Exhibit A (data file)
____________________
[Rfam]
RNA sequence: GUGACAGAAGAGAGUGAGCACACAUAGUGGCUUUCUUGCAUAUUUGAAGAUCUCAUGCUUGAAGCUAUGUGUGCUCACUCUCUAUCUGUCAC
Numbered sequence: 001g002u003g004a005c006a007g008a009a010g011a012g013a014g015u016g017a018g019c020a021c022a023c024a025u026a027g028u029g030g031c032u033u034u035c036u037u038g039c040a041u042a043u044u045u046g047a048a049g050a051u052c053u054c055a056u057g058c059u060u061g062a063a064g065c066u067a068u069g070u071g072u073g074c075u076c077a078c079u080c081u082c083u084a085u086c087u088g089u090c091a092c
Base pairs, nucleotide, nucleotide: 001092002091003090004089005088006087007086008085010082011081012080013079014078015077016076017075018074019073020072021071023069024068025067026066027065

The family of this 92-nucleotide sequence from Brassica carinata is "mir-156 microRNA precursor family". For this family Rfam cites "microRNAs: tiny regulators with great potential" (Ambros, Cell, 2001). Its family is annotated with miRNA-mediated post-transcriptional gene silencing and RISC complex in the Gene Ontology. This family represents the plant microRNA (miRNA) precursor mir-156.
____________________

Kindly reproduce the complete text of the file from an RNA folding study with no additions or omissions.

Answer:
[Rfam]
RNA sequence: GUGACAGAAGAGAGUGAGCACACAUAGUGGCUUUCUUGCAUAUUUGAAGAUCUCAUGCUUGAAGCUAUGUGUGCUCACUCUCUAUCUGUCAC
Numbered sequence: 001g002u003g004a005c006a007g008a009a010g011a012g013a014g015u016g017a018g019c020a021c022a023c024a025u026a027g028u029g030g031c032u033u034u035c036u037u038g039c040a041u042a043u044u045u046g047a048a049g050a051u052c053u054c055a056u057g058c059u060u061g062a063a064g065c066u067a068u069g070u071g072u073g074c075u076c077a078c079u080c081u082c083u084a085u086c087u088g089u090c091a092c
Base pairs, nucleotide, nucleotide: 001092002091003090004089005088006087007086008085010082011081012080013079014078015077016076017075018074019073020072021071023069024068025067026066027065

The family of this 92-nucleotide sequence from Brassica carinata is "mir-156 microRNA precursor family". For this family Rfam cites "microRNAs: tiny regulators with great potential" (Ambros, Cell, 2001). Its family is annotated with miRNA-mediated post-transcriptional gene silencing and RISC complex in the Gene Ontology. This family represents the plant microRNA (miRNA) precursor mir-156.